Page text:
Tomatoes are not just Heiko Hagdorn's job, but his passion. “I think there is something splendid about tomatoes,” he says when asked why they have been his specific choice of crop. His grandparents used to farm the land where the greenhouse now stands and kept livestock there. Later on, they began to grow vegetables outdoors. But the business was tough and soon became unprofitable. All the same, Heiko Hagdorn did not want to give up his parents’ business, so he looked around for new possibilities. He went to the Netherlands, the land of the world’s best vegetable growers. There he learned the secrets of tomato cultivation and decided to go into the business himself in 2008. “Only six to seven percent of the tomatoes eaten in Germany are actually grown here, so there is plenty of potential available,” he explained. Now his enthusiasm has infected his family too. His parents, Pia and Helmut, help out in the greenhouse, while his wife, Karin, organizes the workforce. And Heiko Hagdorn’s Dutch mentor comes by once a week to advise the family on how to look after the tomato crops. Heiko Hagdorn is a tomato enthusiast and in 2008 came up with the idea of turning his parents’ former outdoor market garden into a tomato greenhouse.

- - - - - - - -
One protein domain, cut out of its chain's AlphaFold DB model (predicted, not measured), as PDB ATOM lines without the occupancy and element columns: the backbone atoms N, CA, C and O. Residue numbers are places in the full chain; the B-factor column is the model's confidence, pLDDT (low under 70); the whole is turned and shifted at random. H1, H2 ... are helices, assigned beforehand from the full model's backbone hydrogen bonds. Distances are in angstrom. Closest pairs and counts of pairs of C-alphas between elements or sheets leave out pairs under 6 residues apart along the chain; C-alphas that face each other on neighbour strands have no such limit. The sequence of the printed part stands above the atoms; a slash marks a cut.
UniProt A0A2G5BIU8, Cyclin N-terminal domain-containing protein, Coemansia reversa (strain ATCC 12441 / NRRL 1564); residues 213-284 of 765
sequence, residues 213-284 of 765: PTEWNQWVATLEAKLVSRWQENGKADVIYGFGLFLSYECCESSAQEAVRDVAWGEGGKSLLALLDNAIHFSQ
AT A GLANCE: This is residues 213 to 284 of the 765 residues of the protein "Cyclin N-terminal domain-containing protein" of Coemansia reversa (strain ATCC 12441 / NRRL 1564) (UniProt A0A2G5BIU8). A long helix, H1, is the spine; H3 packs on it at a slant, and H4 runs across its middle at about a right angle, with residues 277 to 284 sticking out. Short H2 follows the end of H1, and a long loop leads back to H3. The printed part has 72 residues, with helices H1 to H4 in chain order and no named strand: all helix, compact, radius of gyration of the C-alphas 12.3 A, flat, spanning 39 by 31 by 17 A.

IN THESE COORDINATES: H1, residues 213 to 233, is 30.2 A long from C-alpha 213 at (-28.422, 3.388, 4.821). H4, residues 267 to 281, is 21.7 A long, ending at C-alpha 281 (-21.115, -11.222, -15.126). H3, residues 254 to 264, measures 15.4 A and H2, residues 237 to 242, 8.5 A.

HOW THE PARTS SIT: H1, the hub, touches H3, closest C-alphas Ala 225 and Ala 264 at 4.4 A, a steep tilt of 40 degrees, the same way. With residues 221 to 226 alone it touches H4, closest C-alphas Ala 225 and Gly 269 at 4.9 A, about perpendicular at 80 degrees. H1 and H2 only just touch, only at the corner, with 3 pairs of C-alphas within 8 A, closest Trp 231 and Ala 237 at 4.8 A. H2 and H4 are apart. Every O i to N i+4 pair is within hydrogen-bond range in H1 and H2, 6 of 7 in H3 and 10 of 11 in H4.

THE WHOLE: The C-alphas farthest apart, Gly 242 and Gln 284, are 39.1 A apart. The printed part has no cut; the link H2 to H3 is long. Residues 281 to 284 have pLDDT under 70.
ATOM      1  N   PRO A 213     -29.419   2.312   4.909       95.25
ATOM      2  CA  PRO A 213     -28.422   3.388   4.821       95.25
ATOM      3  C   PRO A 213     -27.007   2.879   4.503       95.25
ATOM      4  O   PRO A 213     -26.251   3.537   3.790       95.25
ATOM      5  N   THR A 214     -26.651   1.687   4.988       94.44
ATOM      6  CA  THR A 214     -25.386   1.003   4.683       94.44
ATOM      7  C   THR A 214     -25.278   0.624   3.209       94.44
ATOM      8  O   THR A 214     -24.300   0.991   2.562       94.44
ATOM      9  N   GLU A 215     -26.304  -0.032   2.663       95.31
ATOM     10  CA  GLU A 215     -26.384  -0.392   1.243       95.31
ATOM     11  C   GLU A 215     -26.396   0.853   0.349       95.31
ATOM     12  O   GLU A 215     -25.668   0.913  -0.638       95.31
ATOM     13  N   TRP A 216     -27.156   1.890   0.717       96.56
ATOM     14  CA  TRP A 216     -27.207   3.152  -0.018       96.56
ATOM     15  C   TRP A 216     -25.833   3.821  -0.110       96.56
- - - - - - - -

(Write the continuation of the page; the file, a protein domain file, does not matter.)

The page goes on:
Combined Heat and Power module produces sustainable energy